Mapo tofu

Chinese food. It’s a mystery. It tastes one way in a restaurant and completely different at home. Sure it’s a different kind of cooking or maybe it’s just a whole different world. I dunno. I got this recipe for mapo tofu from the New York Times. (You can see it here) And after a quick glance at the ingredients l felt like I didn’t have everything I needed so I went to 2 different Asian stores in search of such things as “spicy broad bean paste.” On the one hand I like shopping in foreign countries but these were far and away more foreign than most things I’ve encountered outside of the USofA.

$7,425 later I got home (and I will admit that I may have purchased some items just because I might have heard them mentioned on a YouTube or because the packaging was interesting) and a quick check with the recipe revealed that none of these were the right thing. When I’d asked a clerk at the one store he had no idea what I was talking about, granted it was really a Vietnamese store but I thought I’d give it a shot (mapo tofu is Chinese) and the other store where I may have had more success there were 80 people in line and the poor harried woman checking us out appeared to be the only person working so I wasn’t going to engage her in some kinda lame, “So, funny story, I saw this recipe in the New York Times—I have a subscription—but really only for the word games . . . do you play Wordle?” I just checked out without finding spicy broad bean paste (and believe me, I looked). I wonder if she’d noticed that I had an Edwin shopping bag with Japanese lettering on it so I could be, you know, at one with my Asian brethren.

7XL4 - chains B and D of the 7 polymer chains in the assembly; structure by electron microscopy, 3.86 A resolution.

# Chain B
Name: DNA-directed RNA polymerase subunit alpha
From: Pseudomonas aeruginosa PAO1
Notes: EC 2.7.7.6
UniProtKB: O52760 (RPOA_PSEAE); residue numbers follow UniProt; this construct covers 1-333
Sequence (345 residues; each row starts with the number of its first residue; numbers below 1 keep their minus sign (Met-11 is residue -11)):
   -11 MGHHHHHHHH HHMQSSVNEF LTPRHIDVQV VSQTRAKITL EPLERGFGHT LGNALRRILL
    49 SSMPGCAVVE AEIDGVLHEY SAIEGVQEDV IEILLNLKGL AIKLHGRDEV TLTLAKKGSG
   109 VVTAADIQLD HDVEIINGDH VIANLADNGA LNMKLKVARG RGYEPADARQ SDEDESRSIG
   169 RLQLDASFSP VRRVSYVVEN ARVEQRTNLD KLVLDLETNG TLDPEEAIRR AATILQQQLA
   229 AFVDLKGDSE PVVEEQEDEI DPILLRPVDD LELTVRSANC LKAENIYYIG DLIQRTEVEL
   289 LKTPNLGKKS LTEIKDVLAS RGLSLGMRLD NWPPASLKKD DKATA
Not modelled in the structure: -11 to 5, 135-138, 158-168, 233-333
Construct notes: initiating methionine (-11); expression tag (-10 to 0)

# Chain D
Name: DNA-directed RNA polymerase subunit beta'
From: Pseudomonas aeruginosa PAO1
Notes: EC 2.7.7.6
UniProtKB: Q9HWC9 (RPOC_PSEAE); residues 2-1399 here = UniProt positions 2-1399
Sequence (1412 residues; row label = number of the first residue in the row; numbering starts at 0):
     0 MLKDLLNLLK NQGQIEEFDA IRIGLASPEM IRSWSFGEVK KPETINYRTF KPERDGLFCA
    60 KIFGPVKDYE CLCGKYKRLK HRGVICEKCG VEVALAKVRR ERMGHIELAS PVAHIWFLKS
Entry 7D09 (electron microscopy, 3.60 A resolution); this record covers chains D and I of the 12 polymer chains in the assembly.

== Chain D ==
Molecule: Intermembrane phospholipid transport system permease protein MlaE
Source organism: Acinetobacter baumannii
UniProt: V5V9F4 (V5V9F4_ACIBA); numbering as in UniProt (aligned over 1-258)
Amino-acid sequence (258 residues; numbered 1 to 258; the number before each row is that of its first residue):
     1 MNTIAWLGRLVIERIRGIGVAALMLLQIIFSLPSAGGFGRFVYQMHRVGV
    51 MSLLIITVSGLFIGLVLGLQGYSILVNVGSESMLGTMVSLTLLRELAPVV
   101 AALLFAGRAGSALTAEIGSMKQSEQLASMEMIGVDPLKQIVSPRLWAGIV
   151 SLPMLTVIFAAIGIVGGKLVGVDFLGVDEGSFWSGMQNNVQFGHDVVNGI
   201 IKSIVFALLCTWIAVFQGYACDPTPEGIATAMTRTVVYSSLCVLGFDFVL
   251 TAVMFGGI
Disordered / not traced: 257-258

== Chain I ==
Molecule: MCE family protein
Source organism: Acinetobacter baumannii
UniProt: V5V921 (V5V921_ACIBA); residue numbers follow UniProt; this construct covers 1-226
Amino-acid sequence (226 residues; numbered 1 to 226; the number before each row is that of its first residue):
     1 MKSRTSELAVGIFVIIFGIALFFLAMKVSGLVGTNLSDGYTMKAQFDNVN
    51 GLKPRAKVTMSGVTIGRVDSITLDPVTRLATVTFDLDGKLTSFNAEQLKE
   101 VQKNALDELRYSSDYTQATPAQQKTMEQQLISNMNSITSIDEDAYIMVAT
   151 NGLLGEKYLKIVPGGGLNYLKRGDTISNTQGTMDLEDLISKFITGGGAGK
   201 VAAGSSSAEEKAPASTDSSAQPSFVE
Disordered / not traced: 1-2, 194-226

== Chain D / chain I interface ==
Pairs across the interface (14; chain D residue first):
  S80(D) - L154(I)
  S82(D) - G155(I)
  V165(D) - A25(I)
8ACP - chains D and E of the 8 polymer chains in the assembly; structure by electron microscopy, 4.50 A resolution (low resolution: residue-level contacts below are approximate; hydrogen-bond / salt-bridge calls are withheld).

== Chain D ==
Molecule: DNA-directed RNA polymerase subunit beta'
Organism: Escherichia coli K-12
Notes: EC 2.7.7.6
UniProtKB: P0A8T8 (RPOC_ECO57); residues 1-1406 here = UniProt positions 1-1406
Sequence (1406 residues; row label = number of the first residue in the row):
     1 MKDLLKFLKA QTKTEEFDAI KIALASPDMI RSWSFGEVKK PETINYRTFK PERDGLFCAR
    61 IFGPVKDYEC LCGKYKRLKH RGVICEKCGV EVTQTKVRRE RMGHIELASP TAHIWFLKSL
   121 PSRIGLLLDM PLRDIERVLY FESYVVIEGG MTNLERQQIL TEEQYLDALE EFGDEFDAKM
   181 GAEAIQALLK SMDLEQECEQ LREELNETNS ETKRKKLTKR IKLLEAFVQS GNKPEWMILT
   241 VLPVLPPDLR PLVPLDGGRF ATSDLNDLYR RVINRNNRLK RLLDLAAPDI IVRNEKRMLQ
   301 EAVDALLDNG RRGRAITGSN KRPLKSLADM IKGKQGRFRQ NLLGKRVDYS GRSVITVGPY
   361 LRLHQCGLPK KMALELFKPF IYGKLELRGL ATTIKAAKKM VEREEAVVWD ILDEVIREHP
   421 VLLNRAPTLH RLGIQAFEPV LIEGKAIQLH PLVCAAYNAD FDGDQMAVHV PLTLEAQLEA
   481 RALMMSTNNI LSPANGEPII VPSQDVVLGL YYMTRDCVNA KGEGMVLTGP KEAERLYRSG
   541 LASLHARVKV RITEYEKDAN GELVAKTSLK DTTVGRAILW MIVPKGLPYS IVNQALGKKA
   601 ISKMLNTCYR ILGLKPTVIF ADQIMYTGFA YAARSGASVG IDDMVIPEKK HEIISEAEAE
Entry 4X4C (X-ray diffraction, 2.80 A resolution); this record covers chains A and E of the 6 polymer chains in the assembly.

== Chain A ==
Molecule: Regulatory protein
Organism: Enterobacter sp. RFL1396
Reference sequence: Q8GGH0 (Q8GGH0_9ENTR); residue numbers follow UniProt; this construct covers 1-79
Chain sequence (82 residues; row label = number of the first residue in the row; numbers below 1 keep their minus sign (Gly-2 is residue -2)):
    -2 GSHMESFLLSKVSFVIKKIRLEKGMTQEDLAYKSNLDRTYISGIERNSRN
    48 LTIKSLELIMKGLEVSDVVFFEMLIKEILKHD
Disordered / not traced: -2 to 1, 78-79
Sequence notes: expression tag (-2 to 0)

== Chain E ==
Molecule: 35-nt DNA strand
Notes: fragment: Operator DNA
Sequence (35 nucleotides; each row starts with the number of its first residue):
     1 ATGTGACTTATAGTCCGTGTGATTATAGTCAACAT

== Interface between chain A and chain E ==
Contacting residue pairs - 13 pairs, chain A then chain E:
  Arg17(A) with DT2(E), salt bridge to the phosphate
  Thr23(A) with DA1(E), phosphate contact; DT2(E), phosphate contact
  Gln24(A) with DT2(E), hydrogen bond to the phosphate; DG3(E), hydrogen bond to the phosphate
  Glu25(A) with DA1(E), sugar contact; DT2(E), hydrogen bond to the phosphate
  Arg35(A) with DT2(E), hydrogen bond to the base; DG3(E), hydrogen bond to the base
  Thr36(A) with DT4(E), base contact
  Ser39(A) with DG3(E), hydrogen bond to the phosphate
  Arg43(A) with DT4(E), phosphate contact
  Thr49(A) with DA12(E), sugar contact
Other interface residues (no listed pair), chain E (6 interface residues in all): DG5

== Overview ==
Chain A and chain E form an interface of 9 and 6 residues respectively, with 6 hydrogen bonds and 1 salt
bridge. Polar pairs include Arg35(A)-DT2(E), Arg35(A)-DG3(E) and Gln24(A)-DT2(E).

Anyway, long story longer, I made the mapo tofu and as I imagined, it was nothing like the mapo tofu that we get in Chinese restaurants. Tofu, I dunno, tastes like nothing to me. It would have been fine without the tofu, or at least less tofu, more mapo.

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